Since the publication of a new strategy for the changing world of health and social care (CQC, 2021), CQC has been developing its new approach to regulation (CQC, 2022). It has been working with providers, stakeholders and members of the public to co-create, test and pilot aspects of that new approach, and in November 2023 it formally launched its new single assessment framework (CQC, 2023).

The new framework, which is designed to apply to providers, systems and local authorities, promises a more granular and transparent assessment, greater focus on what matters to people using services, and more scope for providers to benchmark themselves against others and to follow their own progress within a rating category. Under CQC's new approach, a set of new quality statements and the evidence categories that underpin them will be scored to arrive at an overall rating for each key question, service and location (CQC, 2023).

Thanks to an improved provider portal (CQC, 2024) and increased reliance on data and technology, CQC has suggested it will be better able to review new evidence, and will be able to update provider ratings more quickly, without the need to wait for a full-scale re-inspection.

The promise of greater objectivity and a more 'live' picture of quality is encouraging, as it speaks directly to the right-touch regulation principles of transparency and accountability, and could enhance CQC's ability to be more agile and targeted in its decision-making and activity.

While the shift to the new single assessment framework was seen as an improvement, trust leaders were unsure whether it would lead to an improvement in the re-inspection and re-rating of services. They welcomed the ability to compare themselves to others and to see their progress within a rating category, but they also feared that, with the added CQC remit of system and local authority assessments, an even more stretched regulator would be even less able to prioritise providers considered lower risk.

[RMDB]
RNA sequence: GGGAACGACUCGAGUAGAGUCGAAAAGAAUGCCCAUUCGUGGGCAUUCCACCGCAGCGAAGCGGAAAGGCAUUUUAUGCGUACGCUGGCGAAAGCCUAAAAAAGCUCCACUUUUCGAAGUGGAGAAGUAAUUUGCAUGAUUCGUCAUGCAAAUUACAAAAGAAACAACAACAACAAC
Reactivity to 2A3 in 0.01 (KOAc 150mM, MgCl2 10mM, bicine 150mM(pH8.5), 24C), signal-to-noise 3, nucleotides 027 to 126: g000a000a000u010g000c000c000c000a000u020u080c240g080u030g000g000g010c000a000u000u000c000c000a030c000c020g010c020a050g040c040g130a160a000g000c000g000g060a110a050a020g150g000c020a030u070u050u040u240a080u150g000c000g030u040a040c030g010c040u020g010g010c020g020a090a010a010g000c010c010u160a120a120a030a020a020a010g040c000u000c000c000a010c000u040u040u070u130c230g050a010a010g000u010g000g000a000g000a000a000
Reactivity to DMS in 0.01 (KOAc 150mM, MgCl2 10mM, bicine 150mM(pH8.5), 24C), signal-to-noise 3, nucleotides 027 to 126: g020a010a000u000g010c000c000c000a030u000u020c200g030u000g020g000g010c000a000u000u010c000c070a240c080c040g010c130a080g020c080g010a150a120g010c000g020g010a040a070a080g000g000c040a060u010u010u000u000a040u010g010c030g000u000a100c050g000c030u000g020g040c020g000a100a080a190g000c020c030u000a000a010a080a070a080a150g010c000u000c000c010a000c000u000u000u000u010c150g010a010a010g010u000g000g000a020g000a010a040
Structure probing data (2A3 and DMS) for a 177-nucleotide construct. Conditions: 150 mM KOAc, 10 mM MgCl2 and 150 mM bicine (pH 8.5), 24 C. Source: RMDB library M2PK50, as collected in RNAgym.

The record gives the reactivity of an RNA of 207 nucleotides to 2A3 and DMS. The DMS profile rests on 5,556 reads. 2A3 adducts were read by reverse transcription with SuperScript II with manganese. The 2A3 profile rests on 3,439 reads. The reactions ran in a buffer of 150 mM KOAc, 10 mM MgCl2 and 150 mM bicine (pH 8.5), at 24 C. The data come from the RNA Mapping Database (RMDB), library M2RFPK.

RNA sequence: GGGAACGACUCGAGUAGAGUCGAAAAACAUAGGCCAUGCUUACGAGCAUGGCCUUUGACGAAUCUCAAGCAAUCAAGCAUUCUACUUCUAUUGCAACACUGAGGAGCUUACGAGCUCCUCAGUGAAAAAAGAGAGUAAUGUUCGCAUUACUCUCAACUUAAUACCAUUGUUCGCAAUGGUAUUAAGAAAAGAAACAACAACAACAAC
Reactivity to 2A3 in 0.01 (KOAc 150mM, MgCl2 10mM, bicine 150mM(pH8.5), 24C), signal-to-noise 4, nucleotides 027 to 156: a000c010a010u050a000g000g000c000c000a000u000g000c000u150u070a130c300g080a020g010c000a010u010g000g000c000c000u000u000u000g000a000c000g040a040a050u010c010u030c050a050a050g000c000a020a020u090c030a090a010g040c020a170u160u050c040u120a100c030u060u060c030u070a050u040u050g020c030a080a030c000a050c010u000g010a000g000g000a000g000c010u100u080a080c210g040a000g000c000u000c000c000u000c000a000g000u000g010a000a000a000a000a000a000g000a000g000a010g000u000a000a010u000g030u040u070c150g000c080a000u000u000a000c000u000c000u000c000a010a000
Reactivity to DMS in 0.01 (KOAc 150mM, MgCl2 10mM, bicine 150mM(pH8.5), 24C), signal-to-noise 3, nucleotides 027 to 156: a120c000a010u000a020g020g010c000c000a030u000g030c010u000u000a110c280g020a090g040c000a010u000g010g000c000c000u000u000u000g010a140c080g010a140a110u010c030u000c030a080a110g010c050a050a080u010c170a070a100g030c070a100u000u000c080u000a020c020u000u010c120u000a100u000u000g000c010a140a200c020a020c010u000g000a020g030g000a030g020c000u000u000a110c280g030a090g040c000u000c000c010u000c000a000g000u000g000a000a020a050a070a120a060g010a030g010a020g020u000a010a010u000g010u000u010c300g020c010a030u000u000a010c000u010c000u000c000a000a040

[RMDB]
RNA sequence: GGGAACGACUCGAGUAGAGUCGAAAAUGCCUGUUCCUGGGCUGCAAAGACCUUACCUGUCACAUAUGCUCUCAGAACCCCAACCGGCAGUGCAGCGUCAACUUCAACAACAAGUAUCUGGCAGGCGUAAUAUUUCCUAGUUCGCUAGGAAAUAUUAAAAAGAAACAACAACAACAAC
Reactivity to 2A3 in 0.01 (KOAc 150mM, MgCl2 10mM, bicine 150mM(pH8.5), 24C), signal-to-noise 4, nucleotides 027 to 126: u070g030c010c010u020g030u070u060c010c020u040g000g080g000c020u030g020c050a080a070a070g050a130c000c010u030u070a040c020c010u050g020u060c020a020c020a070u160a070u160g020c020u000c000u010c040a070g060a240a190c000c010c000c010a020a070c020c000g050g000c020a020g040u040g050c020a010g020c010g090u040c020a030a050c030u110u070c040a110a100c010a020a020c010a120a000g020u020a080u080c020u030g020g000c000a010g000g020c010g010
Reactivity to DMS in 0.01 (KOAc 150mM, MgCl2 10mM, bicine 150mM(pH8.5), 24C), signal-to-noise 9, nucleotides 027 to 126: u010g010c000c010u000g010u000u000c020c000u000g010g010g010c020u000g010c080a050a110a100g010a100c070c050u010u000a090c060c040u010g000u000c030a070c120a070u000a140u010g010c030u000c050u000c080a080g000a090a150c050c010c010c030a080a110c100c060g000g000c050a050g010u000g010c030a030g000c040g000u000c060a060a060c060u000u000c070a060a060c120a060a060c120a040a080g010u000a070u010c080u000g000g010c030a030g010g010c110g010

Recommendation 8:

We recommend that: CQC fully delivers on the potential of its new single assessment framework, which promises to provide greater objectivity and a more 'live' picture of quality. Ratings, particularly for providers considered lower risk, should reflect this.


CQC's new powers to review and assess integrated care systems (ICSs) and local authorities, under the Health and Care Act 2022, became effective in April 2023. Since then, the regulator has carried out five pilot assessments and produced guidance for local authority assessments. It is also currently piloting its approach to ICS assessments and has produced interim guidance for these assessments (CQC, 2023).

Trust leaders were generally positive about CQC's new role in system assessments. They felt this could enable the regulator to capture the challenges and achievements of providers, provider collaboratives and place-based partnerships within systems. They thought it presented opportunities for CQC to be more agile and to identify issues earlier, or even to anticipate them. By 'joining the dots' between different system players, the regulator could better enable them to integrate and improve services. Trust leaders also highlighted that, as it assesses systems, CQC would be well-placed to look at entire patient pathways and to better understand the patient journey and experience. The regulator could do this by speaking to staff and leaders, as well as to other stakeholders in the system, and by holding patient focus groups to hear directly about their experience of health and care.


Recommendation 9:

We recommend that: CQC takes the opportunity to explore entire patient pathways, rather than only assessing individual care settings. CQC's new role in assessing integrated care systems and local authorities could make it possible to build a system-wide picture of the challenges that impact on services, and how these might be tackled.